Six impossible things before breakfast.

A library science student's perspective on life, the universe, and everything.

Monday, January 9, 2012

Emotional smartphones

Samsung is experimenting with new mobile technology that uses variables like typing speed, backspace use, and device vibrations to measure the emotionality of the user. The concept is still in an early phase of development (currently it functions at just 67.5 percent accuracy) but Samsung sees a future for this new technology with applications in Twitter use, contact lists, and customer service. In one proposed application, people in an online social network would be able "to view symbols alongside tweets that indicate that person's emotional state." In addition to alerting your friends to a potential bad mood, Samsung creators suggest the program could be used to try to lighten a user's troubled emotional state by showing them a funny cartoon.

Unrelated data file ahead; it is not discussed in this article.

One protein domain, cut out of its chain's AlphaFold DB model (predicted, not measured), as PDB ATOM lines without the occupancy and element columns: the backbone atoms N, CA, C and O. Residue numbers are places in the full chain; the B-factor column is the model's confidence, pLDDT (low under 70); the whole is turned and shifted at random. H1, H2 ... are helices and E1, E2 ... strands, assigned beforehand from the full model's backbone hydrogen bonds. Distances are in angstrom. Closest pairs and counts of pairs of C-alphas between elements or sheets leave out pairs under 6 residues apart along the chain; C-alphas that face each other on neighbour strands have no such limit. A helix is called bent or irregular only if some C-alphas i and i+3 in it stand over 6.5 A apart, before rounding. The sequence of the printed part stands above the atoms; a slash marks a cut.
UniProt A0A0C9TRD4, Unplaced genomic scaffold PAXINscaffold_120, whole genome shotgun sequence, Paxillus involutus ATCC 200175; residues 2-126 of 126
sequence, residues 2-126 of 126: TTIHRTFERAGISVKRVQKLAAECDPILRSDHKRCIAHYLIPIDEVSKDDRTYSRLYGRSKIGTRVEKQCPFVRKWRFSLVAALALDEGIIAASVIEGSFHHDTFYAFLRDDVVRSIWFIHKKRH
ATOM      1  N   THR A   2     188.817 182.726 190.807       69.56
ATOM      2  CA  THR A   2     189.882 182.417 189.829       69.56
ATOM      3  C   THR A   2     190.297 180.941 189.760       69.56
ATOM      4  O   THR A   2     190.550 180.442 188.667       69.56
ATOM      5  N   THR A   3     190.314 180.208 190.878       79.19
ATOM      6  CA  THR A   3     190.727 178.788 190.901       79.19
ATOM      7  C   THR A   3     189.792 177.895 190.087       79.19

While the privacy implications of this technology are obvious: negative feelings might not be the thing you want broadcasted to the rest of the Internet, and the reliability of such programs still seem rather dubious (67.5% is failing afterall), anytime you start to mix something so inherently human like emotions with machines, I can't help but be impressed (and eerily reminded of the cylons of Battlestar Galactica.)

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